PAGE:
Bol Bol played in his first game in Denver since being traded from the Nuggets on Sunday night with his Orlando Magic in town to complete a five-game West Coast road trip.
Although it’s been just a little over a year since he last played in Denver, the 23-year-old still has many fans in this area.
That includes the Atem family, South Sudanese refugees who moved to the United States 10 months ago and now reside in Denver. The five siblings along with a daughter – some originally from Sudan and some from Egypt – range in age with the oldest being 23.
Their journey to get to this point has been anything but easy. They lost their parents and a sister and have had to make enormous cultural adjustments along the way.
Immediately after going through his warmup routine, Bol met with each of them courtside. Their interaction, as you might expect, brought them incredible joy. They’ve been following Bol’s professional career from the beginning and have been cheering him on from afar this season.
All are huge basketball fans, including 17-year-old Abuk, who is currently playing for her high school basketball team.
“It’s amazing,” she said of meeting one of her two favorite players, Bol, with Nikola Jokic being the other. “I (don’t) believe it.”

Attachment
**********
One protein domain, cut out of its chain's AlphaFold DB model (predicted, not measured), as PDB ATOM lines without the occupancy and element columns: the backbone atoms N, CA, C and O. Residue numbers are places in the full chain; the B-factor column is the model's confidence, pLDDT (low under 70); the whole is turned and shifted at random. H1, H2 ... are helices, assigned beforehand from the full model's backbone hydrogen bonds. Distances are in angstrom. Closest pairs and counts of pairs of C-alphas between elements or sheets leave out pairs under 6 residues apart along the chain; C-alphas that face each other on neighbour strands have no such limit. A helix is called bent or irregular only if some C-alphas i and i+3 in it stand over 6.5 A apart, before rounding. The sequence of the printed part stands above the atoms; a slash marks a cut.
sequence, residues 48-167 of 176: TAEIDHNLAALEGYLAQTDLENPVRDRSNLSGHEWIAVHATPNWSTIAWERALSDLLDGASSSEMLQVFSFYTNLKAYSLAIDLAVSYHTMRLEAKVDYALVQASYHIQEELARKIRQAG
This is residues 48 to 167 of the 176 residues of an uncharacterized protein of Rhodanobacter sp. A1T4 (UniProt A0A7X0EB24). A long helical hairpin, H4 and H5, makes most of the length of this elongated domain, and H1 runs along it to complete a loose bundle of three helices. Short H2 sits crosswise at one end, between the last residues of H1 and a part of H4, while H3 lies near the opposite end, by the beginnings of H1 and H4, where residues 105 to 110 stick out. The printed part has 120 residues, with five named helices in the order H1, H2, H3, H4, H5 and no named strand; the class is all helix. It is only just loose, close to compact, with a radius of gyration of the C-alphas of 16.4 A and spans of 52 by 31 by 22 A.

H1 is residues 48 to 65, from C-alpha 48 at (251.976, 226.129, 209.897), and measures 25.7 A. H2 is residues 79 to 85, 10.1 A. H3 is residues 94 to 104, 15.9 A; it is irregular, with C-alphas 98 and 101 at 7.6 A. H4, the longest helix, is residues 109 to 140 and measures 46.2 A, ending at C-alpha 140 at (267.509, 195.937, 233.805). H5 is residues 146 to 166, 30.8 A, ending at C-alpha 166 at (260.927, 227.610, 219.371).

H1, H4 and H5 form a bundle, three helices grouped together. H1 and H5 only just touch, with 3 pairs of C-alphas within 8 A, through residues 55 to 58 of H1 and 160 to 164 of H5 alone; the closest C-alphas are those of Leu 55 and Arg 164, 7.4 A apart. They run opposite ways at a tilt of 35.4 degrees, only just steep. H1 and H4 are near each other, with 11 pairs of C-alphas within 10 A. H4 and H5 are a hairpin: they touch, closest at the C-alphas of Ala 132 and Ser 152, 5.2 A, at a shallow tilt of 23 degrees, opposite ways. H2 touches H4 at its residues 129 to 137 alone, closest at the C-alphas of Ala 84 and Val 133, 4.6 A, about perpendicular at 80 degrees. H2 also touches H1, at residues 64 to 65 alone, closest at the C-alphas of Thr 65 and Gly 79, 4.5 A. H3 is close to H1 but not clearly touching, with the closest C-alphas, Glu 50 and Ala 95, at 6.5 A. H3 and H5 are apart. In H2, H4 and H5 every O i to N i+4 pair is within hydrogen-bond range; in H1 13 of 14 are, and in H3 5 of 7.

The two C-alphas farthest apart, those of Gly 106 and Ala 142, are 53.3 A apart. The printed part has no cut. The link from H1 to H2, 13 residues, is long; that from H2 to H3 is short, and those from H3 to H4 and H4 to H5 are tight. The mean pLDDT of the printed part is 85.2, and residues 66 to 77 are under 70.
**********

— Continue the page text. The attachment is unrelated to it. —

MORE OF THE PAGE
With the family was Rebecca Alleman, a volunteer co-sponsor with the African Community Center and a private tutor in Colorado. Seeing the family’s eyes light up when Bol came over to greet them will be a moment she will never forget.
“Seeing someone from their home country be successful here in America is truly the American dream,” she said. “You think you make it to America, and everything is going to be easier, it’s going to be okay, and then you move here and it’s hard. Learning English is hard. We have expectations that are different like cultural, timeliness, and communication expectations that are just different. To be culturally adjusting to so much, and to see one of their own be so successful here is inspiring.”
It means a lot to Bol, who knows a quite a bit about overcoming obstacles, to be a positive role model for others, especially those from his native country. He moved with his family to the U.S. as designated political refugees when he was 2 years old.
“It’s pretty cool, especially because of what my dad (former NBA player Manute Bol) did,” he said. “I got to see everything he used to do growing up and now I’m older and I can give back and do those types of things like he did. It means a lot to me.”